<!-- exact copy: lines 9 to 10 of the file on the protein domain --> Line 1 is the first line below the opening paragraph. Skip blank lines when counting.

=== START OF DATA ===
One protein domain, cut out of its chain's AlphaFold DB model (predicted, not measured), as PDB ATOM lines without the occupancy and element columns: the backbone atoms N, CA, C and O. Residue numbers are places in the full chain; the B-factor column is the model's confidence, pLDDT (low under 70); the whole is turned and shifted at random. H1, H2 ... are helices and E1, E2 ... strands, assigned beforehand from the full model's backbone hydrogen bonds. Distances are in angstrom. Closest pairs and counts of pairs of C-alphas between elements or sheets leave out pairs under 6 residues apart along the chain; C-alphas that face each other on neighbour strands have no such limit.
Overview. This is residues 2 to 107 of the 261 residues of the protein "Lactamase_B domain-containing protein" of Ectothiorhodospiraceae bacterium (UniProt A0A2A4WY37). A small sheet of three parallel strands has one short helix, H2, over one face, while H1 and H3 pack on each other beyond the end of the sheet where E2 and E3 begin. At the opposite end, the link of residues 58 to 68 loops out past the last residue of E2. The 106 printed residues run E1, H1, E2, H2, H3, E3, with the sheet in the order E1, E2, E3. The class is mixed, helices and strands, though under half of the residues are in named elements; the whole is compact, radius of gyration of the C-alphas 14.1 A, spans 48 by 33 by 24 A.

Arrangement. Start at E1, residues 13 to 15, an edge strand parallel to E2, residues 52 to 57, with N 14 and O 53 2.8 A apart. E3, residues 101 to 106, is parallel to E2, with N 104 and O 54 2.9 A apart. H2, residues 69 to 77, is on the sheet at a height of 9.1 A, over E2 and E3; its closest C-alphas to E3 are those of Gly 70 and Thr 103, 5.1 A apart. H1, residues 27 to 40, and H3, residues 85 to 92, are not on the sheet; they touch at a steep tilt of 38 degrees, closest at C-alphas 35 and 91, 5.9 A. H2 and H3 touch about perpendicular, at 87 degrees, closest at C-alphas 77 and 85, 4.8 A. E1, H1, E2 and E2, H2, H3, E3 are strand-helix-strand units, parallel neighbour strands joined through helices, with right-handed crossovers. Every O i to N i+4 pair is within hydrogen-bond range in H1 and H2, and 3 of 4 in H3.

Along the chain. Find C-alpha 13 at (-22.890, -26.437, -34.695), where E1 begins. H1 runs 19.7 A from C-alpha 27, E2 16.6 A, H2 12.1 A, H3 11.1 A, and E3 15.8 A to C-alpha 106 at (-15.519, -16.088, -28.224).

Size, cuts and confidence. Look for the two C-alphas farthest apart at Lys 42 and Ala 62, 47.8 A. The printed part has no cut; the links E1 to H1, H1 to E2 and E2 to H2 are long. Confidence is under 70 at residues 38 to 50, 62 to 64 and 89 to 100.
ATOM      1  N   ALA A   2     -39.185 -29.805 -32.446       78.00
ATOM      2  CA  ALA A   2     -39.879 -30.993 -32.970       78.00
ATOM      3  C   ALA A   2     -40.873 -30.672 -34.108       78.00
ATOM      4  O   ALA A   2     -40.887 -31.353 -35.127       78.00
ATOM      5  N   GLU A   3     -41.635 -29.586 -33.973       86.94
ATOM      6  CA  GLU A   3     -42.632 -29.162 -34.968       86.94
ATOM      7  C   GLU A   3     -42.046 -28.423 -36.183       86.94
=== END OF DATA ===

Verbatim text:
ATOM      5  N   GLU A   3     -41.635 -29.586 -33.973       86.94
ATOM      6  CA  GLU A   3     -42.632 -29.162 -34.968       86.94